The sign referred to the fax Tubby Smith found on his desk, months after it had gone missing, that helped restore Morris' eligibility after he'd been suspended for the season by the NCAA. Miracles like that can happen -- but now Smith needs another one to fix the many things wrong with his ninth Kentucky team.
His teams have rarely been offensive masterpieces during his time in Lexington, but this is brutal. Just three days after this dysfunctional group was blown out 73-46 at Kansas, it responded with a similarly inept showing at home.
Consider the gory details:
• The Cats have failed to score 60 points the past three games. Last time that happened: 1985. For those scoring at home, that's pre-3-point era.
• The Cats' three-game point total of 157 was their lowest since the final three games of the 1981-82 season.
• The Cats have lost consecutive games for the first time in four years.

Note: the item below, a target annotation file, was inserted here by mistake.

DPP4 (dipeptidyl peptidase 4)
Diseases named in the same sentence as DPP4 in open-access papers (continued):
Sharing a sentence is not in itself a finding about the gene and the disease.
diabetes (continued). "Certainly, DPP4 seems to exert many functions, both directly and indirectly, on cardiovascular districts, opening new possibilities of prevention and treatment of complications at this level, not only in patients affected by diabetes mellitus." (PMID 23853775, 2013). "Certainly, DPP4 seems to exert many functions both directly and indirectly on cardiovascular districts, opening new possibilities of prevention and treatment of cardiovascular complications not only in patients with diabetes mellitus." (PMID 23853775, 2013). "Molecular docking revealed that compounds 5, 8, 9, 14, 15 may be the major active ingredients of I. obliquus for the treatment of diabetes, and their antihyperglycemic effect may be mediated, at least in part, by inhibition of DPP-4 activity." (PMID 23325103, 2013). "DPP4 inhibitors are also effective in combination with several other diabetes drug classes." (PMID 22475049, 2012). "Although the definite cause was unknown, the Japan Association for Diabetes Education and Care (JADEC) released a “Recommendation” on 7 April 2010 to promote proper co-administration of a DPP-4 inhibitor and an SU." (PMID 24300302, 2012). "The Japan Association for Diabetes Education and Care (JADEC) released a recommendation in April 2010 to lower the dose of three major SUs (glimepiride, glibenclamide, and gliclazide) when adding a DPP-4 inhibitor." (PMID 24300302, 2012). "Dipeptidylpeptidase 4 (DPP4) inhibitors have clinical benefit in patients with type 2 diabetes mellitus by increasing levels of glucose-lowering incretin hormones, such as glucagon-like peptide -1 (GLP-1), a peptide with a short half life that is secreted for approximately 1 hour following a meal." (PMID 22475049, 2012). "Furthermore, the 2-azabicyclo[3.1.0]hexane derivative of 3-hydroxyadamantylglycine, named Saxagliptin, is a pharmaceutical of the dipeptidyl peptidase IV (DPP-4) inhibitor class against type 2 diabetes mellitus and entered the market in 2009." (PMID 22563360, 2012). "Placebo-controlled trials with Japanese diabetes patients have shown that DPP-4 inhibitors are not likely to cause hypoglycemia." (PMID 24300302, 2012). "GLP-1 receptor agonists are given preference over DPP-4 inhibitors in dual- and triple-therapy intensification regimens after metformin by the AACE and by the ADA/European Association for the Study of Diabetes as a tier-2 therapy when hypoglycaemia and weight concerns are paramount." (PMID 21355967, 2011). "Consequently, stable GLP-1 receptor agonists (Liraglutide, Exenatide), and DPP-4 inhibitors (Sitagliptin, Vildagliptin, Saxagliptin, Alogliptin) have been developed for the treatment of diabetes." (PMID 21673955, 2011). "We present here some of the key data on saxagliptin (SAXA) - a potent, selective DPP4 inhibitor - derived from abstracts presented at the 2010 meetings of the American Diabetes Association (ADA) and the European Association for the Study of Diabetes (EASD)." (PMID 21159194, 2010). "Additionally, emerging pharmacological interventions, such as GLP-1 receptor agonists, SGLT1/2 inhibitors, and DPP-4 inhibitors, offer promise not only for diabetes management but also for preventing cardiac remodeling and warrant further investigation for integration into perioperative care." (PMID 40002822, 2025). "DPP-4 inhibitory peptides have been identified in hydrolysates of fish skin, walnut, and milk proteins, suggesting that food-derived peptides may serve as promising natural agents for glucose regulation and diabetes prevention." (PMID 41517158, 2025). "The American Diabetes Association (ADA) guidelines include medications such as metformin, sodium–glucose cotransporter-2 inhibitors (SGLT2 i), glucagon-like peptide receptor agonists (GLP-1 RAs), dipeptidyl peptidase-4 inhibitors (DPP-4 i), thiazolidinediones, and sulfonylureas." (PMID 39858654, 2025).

• The Cats bounced back from their debacle at Kansas by promptly falling behind 8-0 and led for a grand total of 1 minute and 16 seconds on Tuesday night. They went the first 3:05 of the game without a point, and the first 8:33 of the second half without a field goal.
With apologies to the gritty and resourceful Commodores, who could be heard celebrating raucously through the walls of their dressing room, Kentucky's meltdown is the news of the night. Just Vandy's luck that its breakthrough victory in Lexington would instead be a referendum on the neurotic nature of the home team.
But even Vanderbilt coach Kevin Stallings conceded as much after watching his team shoot 34 percent and somehow win.
"We're thrilled to not have to answer questions anymore about the streak," Stallings said. "Unfortunately, that may be one of the better parts of the victory."
The only redeeming element of the night for Kentucky was Morris. He showed some of the reasons why he was a McDonald's All-American coming out of high school: solid hands and feet, decent touch around the hoop and good agility in the paint. His offensive moves remain less refined than you'd expect after spending three months with nothing to do but work on them -- a failure of the UK coaching staff -- but the 6-foot-10, 266-pound sophomore showed what a dramatic upgrade he is over the three 7-footers on Smith's roster.